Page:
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The long-distance transport of rescued animals—from state to state and even from far-away countries—has long given animals in trouble a second chance. The gale-force winds of Hurricane Katrina and the massive rescue work it inspired produced a nationwide diaspora of Gulf Coast animals. The shelters in Louisiana and Mississippi were either submerged or full, and long-distance transport was the only way to save lives.
The entire nation rallied to help the animals and the people of the Gulf Coast during this crisis, and we learned about the “new math” associated with these sorts of transfers. Moving animals from one state to the next didn’t necessarily add burdens to crammed shelters. The excitement generated by a newsworthy rescue and transfer gave the receiving organization a higher purpose and profile that spurred interest not only in adoption of the new arrivals, but in animals already housed there. When we took rescued dogs from a puppy mill in one Southern state and sent them to the Atlanta Humane Society, the interest in those animals nearly cleaned out the entire shelter, with a line of prospective adopters circling the building. When a local shelter takes 40 animals, sometimes 80 will get adopted. That’s the new math of high-profile transfers.
Because The HSUS conducts so many rescues, we’ve developed an Emergency Placement Partners program, a network of organizations ready to accept animals from our rescue operations—whether a natural disaster, a puppy mill or an animal fighting or hoarding case. That network now exceeds 200 organizations, enabling us and our partners to do lifesaving work just about anywhere in the country. In the process, we are able to spotlight major problems for animals (for which we are seeking lasting policy solutions and changes in public attitudes) and bring attention to the vital work of local organizations.
The world has changed in other ways in recent years. In some parts of the country where messaging about spay/neuter and adoption has been widely embraced, demand for dogs now outstrips the supply of shelter animals. While there are still animal welfare issues that need addressing in these communities—especially in the underserved neighborhoods our Pets for Life program aims to help—bringing in dogs who might otherwise face euthanasia just makes good sense. Such programs are most effective when they combine transport with increased access to veterinary care and spay/neuter in the community of origin—so that the problem is not just being moved, but solved.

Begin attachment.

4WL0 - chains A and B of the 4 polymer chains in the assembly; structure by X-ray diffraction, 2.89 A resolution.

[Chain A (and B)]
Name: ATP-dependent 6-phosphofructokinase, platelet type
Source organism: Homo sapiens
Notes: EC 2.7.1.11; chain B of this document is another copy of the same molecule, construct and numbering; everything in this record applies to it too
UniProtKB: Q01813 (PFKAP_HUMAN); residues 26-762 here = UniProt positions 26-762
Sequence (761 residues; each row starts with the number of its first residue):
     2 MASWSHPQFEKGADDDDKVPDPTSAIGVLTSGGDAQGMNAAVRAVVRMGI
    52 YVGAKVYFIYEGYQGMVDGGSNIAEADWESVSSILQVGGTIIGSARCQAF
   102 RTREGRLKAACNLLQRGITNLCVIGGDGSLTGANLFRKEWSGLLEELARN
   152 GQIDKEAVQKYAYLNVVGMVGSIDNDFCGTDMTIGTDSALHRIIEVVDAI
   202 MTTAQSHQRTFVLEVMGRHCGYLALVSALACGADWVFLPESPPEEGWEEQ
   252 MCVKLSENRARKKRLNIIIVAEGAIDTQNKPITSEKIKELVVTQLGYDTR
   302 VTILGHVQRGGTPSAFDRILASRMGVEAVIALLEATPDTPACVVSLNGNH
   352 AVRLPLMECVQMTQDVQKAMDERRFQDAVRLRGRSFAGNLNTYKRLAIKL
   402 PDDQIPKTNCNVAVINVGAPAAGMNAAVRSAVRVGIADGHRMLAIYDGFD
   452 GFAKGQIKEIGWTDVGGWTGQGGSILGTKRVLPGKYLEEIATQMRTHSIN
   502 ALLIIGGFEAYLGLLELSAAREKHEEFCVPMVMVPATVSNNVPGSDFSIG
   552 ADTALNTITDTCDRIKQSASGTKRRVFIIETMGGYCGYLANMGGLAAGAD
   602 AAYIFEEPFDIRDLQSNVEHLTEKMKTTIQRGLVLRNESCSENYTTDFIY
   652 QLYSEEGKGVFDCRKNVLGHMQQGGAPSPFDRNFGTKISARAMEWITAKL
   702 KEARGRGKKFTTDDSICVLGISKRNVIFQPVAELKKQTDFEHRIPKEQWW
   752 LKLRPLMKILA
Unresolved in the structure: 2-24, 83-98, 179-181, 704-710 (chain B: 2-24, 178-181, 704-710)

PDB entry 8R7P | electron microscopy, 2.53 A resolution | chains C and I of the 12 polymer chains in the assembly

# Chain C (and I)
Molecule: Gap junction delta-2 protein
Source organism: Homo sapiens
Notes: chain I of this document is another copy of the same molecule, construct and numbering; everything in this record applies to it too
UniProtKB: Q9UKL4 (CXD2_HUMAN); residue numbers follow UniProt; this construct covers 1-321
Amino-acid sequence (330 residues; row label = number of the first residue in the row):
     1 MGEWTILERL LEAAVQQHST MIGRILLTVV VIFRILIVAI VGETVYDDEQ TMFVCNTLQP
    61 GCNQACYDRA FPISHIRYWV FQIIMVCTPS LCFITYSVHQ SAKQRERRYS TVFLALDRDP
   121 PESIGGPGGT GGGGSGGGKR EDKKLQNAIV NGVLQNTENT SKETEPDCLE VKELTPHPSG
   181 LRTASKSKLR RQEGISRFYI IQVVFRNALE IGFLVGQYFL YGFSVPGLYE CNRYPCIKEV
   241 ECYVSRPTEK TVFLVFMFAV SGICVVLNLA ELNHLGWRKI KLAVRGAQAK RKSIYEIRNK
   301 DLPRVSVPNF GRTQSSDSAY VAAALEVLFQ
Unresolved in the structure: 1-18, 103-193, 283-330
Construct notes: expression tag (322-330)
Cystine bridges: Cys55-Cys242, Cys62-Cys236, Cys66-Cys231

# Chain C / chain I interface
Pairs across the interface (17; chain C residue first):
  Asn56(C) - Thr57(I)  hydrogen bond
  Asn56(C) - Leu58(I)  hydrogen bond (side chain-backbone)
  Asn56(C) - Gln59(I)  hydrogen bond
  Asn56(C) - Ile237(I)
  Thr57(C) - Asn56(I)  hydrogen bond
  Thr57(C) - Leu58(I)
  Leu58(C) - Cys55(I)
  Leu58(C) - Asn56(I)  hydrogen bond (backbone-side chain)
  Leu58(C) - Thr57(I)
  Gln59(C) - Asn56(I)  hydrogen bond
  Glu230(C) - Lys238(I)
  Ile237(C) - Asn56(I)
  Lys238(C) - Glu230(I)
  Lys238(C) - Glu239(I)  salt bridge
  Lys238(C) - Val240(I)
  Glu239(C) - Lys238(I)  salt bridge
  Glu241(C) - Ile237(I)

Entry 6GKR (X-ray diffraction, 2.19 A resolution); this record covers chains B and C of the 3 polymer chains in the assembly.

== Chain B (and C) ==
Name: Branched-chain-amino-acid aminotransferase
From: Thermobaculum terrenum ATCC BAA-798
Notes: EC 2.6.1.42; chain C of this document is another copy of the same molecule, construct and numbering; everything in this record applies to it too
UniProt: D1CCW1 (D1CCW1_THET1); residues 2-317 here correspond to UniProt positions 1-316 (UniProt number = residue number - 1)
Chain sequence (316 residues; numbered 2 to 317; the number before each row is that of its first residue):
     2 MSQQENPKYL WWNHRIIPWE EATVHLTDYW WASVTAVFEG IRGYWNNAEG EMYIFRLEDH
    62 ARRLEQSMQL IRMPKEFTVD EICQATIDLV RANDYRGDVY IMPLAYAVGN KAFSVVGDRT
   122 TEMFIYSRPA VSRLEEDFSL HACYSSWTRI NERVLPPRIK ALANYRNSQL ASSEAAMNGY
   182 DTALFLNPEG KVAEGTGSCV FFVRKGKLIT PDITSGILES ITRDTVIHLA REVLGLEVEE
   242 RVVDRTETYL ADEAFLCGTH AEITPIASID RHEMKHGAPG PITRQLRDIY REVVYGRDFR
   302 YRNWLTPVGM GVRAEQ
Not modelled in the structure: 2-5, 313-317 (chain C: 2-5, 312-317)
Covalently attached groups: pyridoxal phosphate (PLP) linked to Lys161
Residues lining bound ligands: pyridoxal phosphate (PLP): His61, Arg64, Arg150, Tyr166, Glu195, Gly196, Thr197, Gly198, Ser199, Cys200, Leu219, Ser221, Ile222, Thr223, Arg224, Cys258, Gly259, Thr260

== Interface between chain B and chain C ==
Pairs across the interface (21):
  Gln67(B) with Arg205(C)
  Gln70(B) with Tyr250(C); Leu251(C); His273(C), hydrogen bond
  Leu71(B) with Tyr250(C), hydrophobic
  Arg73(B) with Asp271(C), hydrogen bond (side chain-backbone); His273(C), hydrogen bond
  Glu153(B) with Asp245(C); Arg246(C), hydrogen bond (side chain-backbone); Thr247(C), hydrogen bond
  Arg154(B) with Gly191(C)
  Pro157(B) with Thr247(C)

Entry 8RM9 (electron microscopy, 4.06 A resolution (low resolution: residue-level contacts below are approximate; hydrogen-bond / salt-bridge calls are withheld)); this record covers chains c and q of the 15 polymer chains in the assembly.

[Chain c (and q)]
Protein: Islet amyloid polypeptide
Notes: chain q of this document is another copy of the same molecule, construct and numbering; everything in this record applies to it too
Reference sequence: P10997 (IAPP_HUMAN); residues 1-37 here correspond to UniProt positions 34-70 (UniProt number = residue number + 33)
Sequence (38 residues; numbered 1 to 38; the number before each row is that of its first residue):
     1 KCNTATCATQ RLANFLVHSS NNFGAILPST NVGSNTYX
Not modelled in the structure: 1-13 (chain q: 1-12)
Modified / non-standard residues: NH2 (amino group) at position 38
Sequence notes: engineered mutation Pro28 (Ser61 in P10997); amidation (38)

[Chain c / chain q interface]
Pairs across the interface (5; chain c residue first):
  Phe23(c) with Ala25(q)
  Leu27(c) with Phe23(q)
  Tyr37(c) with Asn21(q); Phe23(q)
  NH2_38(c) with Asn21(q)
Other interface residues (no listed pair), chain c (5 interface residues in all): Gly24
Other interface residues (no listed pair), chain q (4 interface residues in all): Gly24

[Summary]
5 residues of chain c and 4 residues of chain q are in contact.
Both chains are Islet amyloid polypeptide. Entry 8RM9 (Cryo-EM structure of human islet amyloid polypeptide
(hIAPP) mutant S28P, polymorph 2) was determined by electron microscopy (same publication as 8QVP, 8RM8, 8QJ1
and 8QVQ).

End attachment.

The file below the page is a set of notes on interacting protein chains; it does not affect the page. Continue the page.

It is true that translocation has raised concerns within the veterinary community, which has rightly pointed to the importance of veterinary health protocols, vaccination, treatment for parasites or infectious conditions, isolation, quarantine and temperament testing. (Not surprisingly, the puppy mill industry has also sought to halt the flow of desirable animals to our nation’s shelters, and used transports to argue that the United States no longer has an animal overpopulation problem and justify its production of more mass-bred puppies.)
Proper veterinary protocols minimize any associated risks with translocation, and The HSUS is committed to best practices on this front. We want to ensure the full support and confidence of veterinarians on this issue, and we want to ensure the health and safety of animal populations that come into contact with newly transported animals.
The bottom line on translocation is that it’s been a win-win—good for the shelters and rescue groups at either end of the transaction, and dramatically changing the fortunes of the animals involved, while helping to raise greater public awareness of the problems facing companion animals worldwide. The problems that animals face are of national and global dimensions, and our response must be similarly far-reaching and creative. The world doesn’t stay the same, and neither should our cause or our approach.
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